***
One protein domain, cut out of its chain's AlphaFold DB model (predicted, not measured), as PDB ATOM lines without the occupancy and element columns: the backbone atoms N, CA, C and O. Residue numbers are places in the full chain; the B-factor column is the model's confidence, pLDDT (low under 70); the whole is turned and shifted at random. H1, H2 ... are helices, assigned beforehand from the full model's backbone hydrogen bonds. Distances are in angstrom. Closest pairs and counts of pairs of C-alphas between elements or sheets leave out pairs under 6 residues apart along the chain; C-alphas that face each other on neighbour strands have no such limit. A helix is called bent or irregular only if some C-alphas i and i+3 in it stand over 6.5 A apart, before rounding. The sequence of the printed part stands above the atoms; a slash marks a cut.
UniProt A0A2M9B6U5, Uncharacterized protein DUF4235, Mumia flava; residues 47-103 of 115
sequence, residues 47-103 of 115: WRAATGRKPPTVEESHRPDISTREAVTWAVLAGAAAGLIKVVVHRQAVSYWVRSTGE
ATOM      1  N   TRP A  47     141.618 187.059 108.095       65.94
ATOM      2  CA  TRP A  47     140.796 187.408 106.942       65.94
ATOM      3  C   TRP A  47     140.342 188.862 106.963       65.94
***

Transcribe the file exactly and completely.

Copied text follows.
One protein domain, cut out of its chain's AlphaFold DB model (predicted, not measured), as PDB ATOM lines without the occupancy and element columns: the backbone atoms N, CA, C and O. Residue numbers are places in the full chain; the B-factor column is the model's confidence, pLDDT (low under 70); the whole is turned and shifted at random. H1, H2 ... are helices, assigned beforehand from the full model's backbone hydrogen bonds. Distances are in angstrom. Closest pairs and counts of pairs of C-alphas between elements or sheets leave out pairs under 6 residues apart along the chain; C-alphas that face each other on neighbour strands have no such limit. A helix is called bent or irregular only if some C-alphas i and i+3 in it stand over 6.5 A apart, before rounding. The sequence of the printed part stands above the atoms; a slash marks a cut.
UniProt A0A2M9B6U5, Uncharacterized protein DUF4235, Mumia flava; residues 47-103 of 115
sequence, residues 47-103 of 115: WRAATGRKPPTVEESHRPDISTREAVTWAVLAGAAAGLIKVVVHRQAVSYWVRSTGE
ATOM      1  N   TRP A  47     141.618 187.059 108.095       65.94
ATOM      2  CA  TRP A  47     140.796 187.408 106.942       65.94
ATOM      3  C   TRP A  47     140.342 188.862 106.963       65.94